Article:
My go‑to reference track or album
It’s kind of lo‑fi house, but that track from Mall Grab, ‘I’ve Always Liked Grime’, it’s really, really good. I used to play that track a lot and still want to play it because it really hits me. It was like a new world when I started to listen to that kind of music. What else… some tracks from Rihanna, especially from the ANTI album, the last album. It has a good bass. This is really important. There’s also a track from Mariah Carey, ‘H.A.T.E.U.’ — that one is really cool because the beat is so simple yet so… concrete.
My desert island studio item
I think I would take my guitar. There are things that I can do on the guitar that I cannot do on the keyboard. I’m looking for a guitar controller, with MIDI or something. That would be nice. That would save my life! I play more guitar than keyboards.
The producer I’d most like to work with
Anyone…? I’d have to think about it. Kasimyn from the group Gabber Modus Operandi. We met each other in Berlin at the CTM festival, and I think they’re really insane with their producing. They mix a lot of Indonesian percussion and melodies with gabber, and this is really cool. I don’t know why we haven’t produced together yet!
The advice I’d give myself of 10 years ago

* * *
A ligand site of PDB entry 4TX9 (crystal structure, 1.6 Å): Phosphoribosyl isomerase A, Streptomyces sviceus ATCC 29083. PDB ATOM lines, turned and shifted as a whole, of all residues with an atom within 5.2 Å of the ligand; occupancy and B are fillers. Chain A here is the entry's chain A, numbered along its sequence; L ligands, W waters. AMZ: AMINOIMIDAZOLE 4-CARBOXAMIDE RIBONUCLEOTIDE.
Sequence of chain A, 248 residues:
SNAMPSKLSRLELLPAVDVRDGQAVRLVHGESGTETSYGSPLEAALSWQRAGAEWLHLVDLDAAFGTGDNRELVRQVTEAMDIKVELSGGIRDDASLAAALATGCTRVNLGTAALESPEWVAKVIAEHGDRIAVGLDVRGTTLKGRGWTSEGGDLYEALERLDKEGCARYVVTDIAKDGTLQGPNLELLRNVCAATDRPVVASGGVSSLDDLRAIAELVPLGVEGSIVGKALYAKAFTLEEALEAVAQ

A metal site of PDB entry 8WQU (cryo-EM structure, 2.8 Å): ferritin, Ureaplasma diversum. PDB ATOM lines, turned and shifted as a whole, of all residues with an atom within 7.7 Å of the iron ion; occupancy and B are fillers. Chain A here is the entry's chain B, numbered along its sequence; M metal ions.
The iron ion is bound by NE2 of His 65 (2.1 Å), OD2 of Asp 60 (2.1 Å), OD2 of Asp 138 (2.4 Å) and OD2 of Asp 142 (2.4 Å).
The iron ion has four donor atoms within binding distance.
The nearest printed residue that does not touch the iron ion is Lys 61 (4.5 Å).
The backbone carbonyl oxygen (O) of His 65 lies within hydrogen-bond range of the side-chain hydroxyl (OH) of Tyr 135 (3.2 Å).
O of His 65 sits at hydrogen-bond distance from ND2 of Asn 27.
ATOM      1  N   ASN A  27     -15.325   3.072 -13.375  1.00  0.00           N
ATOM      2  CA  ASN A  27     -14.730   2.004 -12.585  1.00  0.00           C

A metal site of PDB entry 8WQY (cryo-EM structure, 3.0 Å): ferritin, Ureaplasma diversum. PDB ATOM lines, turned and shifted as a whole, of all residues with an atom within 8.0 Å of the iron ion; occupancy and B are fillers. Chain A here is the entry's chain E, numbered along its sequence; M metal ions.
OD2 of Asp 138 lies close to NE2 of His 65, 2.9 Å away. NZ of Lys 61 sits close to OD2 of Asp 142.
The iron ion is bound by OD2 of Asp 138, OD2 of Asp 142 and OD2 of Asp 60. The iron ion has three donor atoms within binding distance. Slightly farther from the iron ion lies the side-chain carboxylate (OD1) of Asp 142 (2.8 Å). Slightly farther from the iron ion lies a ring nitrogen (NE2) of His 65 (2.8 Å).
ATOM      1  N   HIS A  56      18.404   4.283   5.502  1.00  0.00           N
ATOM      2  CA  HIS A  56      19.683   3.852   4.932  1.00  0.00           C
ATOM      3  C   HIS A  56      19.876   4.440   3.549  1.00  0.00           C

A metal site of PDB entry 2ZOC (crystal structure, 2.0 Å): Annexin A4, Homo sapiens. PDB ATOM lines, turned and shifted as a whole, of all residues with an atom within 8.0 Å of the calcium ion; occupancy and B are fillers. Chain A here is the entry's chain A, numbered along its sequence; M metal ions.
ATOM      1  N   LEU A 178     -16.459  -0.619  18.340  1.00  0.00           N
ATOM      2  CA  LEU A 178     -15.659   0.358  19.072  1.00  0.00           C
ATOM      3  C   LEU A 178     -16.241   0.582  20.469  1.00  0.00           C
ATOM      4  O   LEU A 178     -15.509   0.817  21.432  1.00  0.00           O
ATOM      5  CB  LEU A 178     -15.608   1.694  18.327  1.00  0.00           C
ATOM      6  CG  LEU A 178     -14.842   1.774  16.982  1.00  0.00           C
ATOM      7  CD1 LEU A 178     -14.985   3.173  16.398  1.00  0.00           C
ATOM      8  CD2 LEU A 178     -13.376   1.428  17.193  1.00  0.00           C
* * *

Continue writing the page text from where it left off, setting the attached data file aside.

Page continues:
I would say: keep calm. Things are going to happen. Keep studying your stuff. Stay a nerd. You’re going to make money. I would say, you don’t have to feel this imposter syndrome. In the beginning, when I started to get known, sometimes I felt like I didn’t deserve that. I felt like I was just pretending. When they said I was good, that I was one of the best producers in Brazil, I thought they were lying. But right now I feel like I am one of the best producers in Brazil. Because I feel more comfortable about my ideas and I feel stronger. About my work. I know what I want to do, I know what I like, what I don’t like. People like us, from the places we came from, the path to gaining self confidence is longer to us. We have to do a lot of things to feel like we deserve it. A lot of artists and producers who came from where I came from feel this way. And we’re trying to change that.